This continues ad nauseum all day long, as it has for my entire life. But over the years, it's been getting steadily worse. In fact, this year my self-cruelty and awful inner dialogue reached a breaking point.
I was so full of hatred for myself that I couldn't write.
I had a breakdown this summer. A bad one, and I knew after it that things had to change. First, I took an online course from UC Berkeley on the Science of Happiness
. It was pretty transformative for me, and as a result of that course, I read an AMAZING book called Self-Compassion by Dr. Kristin Neff
One of the first things I learned to do from that book was spot my self-cruelty. Just being AWARE of how awful we are to ourselves can make a huge difference in our happiness.
The second transformative realization was that motivation through fear and abuse do NOT work. For me or for anyone else. Rewards and positivity are what push a person to shine! I KNOW this -- I mean, I see it all the time with my pets. So why the heck was I using fear/abuse to motivate myself?? It clearly wasn't working for me and never had.
But one of the lessons I loved the most from her book was the idea that we don't treat others with such abuse, so why are we so horrible to ourselves? I would never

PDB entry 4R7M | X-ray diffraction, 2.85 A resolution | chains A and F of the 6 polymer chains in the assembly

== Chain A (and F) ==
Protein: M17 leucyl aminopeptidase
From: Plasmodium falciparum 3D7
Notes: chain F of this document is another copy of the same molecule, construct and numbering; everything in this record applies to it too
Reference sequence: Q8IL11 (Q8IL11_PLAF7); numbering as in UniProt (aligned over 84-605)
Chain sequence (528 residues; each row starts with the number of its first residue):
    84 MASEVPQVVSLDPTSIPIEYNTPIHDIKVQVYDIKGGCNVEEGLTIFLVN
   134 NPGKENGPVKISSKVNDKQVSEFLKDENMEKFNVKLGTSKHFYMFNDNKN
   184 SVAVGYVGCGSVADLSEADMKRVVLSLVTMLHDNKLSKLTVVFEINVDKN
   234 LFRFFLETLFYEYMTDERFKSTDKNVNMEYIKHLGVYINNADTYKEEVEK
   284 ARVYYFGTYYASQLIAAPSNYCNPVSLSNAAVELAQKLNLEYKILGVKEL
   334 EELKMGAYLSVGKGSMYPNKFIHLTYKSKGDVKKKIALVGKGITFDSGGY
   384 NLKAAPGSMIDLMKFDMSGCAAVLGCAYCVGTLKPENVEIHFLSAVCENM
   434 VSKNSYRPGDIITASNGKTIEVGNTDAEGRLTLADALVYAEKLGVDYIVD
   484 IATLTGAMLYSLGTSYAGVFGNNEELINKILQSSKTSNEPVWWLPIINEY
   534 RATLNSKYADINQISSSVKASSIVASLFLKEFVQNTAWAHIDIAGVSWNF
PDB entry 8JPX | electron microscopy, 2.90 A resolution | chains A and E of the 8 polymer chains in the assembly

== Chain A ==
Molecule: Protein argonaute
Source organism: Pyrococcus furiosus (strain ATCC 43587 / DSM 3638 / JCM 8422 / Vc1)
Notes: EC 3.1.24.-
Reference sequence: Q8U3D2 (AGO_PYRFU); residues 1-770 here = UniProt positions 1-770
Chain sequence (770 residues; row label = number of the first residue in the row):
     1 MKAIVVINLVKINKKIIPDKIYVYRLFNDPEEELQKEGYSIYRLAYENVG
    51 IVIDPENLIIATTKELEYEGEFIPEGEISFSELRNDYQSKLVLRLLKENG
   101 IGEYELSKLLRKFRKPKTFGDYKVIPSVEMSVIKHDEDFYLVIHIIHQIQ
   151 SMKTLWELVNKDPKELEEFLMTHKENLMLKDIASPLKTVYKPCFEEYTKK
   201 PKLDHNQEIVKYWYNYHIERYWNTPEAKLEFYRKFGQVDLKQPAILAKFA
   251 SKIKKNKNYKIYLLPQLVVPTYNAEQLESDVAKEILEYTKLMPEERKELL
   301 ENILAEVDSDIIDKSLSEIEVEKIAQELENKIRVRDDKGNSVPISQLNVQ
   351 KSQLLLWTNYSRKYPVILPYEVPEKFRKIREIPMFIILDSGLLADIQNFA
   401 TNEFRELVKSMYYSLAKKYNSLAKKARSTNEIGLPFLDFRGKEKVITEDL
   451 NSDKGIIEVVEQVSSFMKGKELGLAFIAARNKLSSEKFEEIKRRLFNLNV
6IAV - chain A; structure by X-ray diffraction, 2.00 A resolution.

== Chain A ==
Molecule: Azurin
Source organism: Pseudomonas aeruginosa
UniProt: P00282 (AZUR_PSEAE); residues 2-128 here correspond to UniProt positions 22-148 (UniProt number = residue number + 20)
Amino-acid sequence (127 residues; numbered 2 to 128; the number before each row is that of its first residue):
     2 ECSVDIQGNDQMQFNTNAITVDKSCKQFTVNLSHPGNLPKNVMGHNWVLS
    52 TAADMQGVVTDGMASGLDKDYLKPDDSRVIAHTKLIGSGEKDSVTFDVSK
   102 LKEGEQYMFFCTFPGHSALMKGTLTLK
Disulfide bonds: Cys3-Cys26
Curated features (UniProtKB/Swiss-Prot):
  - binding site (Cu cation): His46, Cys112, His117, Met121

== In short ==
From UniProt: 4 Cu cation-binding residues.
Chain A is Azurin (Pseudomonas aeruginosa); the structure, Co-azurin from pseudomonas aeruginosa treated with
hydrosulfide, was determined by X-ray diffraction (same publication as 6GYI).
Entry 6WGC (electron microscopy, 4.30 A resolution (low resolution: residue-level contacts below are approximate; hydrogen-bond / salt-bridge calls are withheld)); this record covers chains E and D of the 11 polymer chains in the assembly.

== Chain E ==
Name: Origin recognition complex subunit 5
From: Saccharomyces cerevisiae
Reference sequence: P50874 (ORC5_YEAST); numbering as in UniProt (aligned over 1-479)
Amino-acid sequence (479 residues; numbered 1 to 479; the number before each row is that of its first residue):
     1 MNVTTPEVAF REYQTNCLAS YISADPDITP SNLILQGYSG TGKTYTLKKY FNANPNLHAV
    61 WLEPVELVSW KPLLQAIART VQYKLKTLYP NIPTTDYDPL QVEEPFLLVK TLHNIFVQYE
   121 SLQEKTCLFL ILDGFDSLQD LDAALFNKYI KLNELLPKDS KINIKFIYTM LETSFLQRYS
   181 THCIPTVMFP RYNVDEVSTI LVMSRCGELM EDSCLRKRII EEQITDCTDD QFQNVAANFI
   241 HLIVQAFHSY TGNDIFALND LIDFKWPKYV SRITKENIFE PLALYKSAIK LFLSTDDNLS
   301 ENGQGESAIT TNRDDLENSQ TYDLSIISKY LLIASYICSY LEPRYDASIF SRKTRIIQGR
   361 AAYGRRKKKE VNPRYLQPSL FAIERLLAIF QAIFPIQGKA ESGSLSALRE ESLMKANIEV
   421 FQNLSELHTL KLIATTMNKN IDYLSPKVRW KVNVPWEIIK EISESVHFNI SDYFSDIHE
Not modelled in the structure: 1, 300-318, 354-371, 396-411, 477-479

say to a friend: "You are SO LAZY! What a waste of life!" And yet, I say that to myself all the freaking time
I was actually discussing this very topic with a friend, and she taught me a great thing to say whenever I catch myself being too self-cruel: "Stop being so mean to my friend Susan! She's just doing the best she can, and we all make mistakes!"
I love that line, and I've started saying it to not only myself but my friends too! Whenever I catch them being too hard on themselves, I say, "Stop being so mean to my friend (name)! She's just doing the best she can with (situation)!"
It's helping all of us catch ourselves in those hard moments and also improve our self-compassion.
I can already tell you that my happiness -- and my creativity -- have completely changed. I feel better about myself, my life, and my writing than I have in many, many years.
And I'd like to keep it that way.
2. I will remember that I have enough. More than enough, really. And I'll remember to be grateful for it.
Again, this resolution doesn't just apply to my writing -- it can easily apply to my entire life. I have so much to be grateful for, and when I really look at it all...I do NOT need more. At home or with my writing.
I think it's easy -- especially in a creative competitively field like publishing -- to think things like, "If only I had more readers, then I'd be happy!" or "If only I was a New York Times
bestseller, then I'd be set!" Or even, "If I could just sell a book to a publisher, then I'd be happy!"
But here's the thing: none of those milestones will change who you are. Oh, we all think
they will -- just like we think getting married or moving to a new city will change us. And while those events will certainly change the circumstances in our life, they don't change who we actually are.
Nor do they change how happy we are. (It's called hedonic adaptation. Read about it!
The only way to change who we are is to change how we feel
about circumstances, and the best way to do this (seriously, I can attest to this personally) is to feel gratitude